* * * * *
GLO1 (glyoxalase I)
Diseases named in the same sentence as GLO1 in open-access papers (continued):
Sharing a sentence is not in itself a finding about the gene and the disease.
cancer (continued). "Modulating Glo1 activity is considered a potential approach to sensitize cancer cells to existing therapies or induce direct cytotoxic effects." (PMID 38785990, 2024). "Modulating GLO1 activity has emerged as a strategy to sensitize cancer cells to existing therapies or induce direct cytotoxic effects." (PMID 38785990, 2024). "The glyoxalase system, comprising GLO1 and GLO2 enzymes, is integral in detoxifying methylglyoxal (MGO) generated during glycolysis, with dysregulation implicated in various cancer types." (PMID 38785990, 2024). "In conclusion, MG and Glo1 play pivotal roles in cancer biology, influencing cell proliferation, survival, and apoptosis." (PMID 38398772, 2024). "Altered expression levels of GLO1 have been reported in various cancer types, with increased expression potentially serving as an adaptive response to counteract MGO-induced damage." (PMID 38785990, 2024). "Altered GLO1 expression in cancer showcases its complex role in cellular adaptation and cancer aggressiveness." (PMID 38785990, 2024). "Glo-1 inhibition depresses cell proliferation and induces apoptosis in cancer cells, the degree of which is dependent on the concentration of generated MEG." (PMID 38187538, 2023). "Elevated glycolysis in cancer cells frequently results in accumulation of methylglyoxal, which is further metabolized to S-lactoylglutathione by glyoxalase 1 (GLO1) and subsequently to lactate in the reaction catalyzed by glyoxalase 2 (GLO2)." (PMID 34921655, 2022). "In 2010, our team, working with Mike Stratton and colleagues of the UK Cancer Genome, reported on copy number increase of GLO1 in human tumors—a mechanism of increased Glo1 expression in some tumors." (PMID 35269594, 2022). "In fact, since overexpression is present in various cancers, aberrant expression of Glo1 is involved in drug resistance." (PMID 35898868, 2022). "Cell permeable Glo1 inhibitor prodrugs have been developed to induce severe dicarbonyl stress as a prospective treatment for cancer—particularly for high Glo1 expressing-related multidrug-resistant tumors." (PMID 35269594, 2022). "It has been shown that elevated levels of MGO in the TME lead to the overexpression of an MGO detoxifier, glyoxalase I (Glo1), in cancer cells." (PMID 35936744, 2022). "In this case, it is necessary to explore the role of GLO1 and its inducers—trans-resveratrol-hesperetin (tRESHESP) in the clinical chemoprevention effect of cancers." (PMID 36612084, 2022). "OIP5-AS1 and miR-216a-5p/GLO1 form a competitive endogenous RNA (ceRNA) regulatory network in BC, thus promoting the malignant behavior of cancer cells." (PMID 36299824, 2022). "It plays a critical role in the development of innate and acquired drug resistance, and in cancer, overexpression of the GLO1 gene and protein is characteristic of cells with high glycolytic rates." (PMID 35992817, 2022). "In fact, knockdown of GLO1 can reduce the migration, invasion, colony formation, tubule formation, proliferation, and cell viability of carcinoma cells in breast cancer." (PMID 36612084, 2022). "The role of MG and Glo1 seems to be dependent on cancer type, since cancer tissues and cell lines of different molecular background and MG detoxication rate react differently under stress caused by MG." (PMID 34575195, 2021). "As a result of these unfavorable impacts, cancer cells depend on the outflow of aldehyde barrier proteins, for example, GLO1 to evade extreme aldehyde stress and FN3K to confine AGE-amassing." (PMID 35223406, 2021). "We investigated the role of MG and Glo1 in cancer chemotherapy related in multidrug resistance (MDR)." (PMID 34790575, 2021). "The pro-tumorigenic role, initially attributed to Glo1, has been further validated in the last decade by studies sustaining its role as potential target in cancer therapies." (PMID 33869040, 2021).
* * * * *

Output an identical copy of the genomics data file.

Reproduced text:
GLO1 (glyoxalase I)
Diseases named in the same sentence as GLO1 in open-access papers (continued):
Sharing a sentence is not in itself a finding about the gene and the disease.
cancer (continued). "Modulating Glo1 activity is considered a potential approach to sensitize cancer cells to existing therapies or induce direct cytotoxic effects." (PMID 38785990, 2024). "Modulating GLO1 activity has emerged as a strategy to sensitize cancer cells to existing therapies or induce direct cytotoxic effects." (PMID 38785990, 2024). "The glyoxalase system, comprising GLO1 and GLO2 enzymes, is integral in detoxifying methylglyoxal (MGO) generated during glycolysis, with dysregulation implicated in various cancer types." (PMID 38785990, 2024). "In conclusion, MG and Glo1 play pivotal roles in cancer biology, influencing cell proliferation, survival, and apoptosis." (PMID 38398772, 2024). "Altered expression levels of GLO1 have been reported in various cancer types, with increased expression potentially serving as an adaptive response to counteract MGO-induced damage." (PMID 38785990, 2024). "Altered GLO1 expression in cancer showcases its complex role in cellular adaptation and cancer aggressiveness." (PMID 38785990, 2024). "Glo-1 inhibition depresses cell proliferation and induces apoptosis in cancer cells, the degree of which is dependent on the concentration of generated MEG." (PMID 38187538, 2023). "Elevated glycolysis in cancer cells frequently results in accumulation of methylglyoxal, which is further metabolized to S-lactoylglutathione by glyoxalase 1 (GLO1) and subsequently to lactate in the reaction catalyzed by glyoxalase 2 (GLO2)." (PMID 34921655, 2022). "In 2010, our team, working with Mike Stratton and colleagues of the UK Cancer Genome, reported on copy number increase of GLO1 in human tumors—a mechanism of increased Glo1 expression in some tumors." (PMID 35269594, 2022). "In fact, since overexpression is present in various cancers, aberrant expression of Glo1 is involved in drug resistance." (PMID 35898868, 2022). "Cell permeable Glo1 inhibitor prodrugs have been developed to induce severe dicarbonyl stress as a prospective treatment for cancer—particularly for high Glo1 expressing-related multidrug-resistant tumors." (PMID 35269594, 2022). "It has been shown that elevated levels of MGO in the TME lead to the overexpression of an MGO detoxifier, glyoxalase I (Glo1), in cancer cells." (PMID 35936744, 2022). "In this case, it is necessary to explore the role of GLO1 and its inducers—trans-resveratrol-hesperetin (tRESHESP) in the clinical chemoprevention effect of cancers." (PMID 36612084, 2022). "OIP5-AS1 and miR-216a-5p/GLO1 form a competitive endogenous RNA (ceRNA) regulatory network in BC, thus promoting the malignant behavior of cancer cells." (PMID 36299824, 2022). "It plays a critical role in the development of innate and acquired drug resistance, and in cancer, overexpression of the GLO1 gene and protein is characteristic of cells with high glycolytic rates." (PMID 35992817, 2022). "In fact, knockdown of GLO1 can reduce the migration, invasion, colony formation, tubule formation, proliferation, and cell viability of carcinoma cells in breast cancer." (PMID 36612084, 2022). "The role of MG and Glo1 seems to be dependent on cancer type, since cancer tissues and cell lines of different molecular background and MG detoxication rate react differently under stress caused by MG." (PMID 34575195, 2021). "As a result of these unfavorable impacts, cancer cells depend on the outflow of aldehyde barrier proteins, for example, GLO1 to evade extreme aldehyde stress and FN3K to confine AGE-amassing." (PMID 35223406, 2021). "We investigated the role of MG and Glo1 in cancer chemotherapy related in multidrug resistance (MDR)." (PMID 34790575, 2021). "The pro-tumorigenic role, initially attributed to Glo1, has been further validated in the last decade by studies sustaining its role as potential target in cancer therapies." (PMID 33869040, 2021).